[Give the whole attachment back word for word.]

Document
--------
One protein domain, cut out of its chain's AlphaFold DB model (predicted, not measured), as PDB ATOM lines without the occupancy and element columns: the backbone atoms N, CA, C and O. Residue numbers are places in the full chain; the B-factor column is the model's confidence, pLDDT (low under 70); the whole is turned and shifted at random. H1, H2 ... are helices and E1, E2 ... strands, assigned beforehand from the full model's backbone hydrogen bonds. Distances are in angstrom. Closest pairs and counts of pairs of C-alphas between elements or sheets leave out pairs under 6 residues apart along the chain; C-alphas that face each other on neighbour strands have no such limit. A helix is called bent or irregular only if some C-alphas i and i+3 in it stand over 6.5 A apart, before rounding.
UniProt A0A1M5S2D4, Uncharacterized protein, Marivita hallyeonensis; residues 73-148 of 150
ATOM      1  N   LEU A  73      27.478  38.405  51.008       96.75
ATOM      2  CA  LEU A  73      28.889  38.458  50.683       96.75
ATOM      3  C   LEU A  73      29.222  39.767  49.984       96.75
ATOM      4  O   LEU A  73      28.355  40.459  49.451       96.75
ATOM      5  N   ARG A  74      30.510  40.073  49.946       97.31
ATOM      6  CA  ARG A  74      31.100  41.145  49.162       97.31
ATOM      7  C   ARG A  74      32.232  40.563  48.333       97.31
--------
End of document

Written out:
One protein domain, cut out of its chain's AlphaFold DB model (predicted, not measured), as PDB ATOM lines without the occupancy and element columns: the backbone atoms N, CA, C and O. Residue numbers are places in the full chain; the B-factor column is the model's confidence, pLDDT (low under 70); the whole is turned and shifted at random. H1, H2 ... are helices and E1, E2 ... strands, assigned beforehand from the full model's backbone hydrogen bonds. Distances are in angstrom. Closest pairs and counts of pairs of C-alphas between elements or sheets leave out pairs under 6 residues apart along the chain; C-alphas that face each other on neighbour strands have no such limit. A helix is called bent or irregular only if some C-alphas i and i+3 in it stand over 6.5 A apart, before rounding.
UniProt A0A1M5S2D4, Uncharacterized protein, Marivita hallyeonensis; residues 73-148 of 150
ATOM      1  N   LEU A  73      27.478  38.405  51.008       96.75
ATOM      2  CA  LEU A  73      28.889  38.458  50.683       96.75
ATOM      3  C   LEU A  73      29.222  39.767  49.984       96.75
ATOM      4  O   LEU A  73      28.355  40.459  49.451       96.75
ATOM      5  N   ARG A  74      30.510  40.073  49.946       97.31
ATOM      6  CA  ARG A  74      31.100  41.145  49.162       97.31
ATOM      7  C   ARG A  74      32.232  40.563  48.333       97.31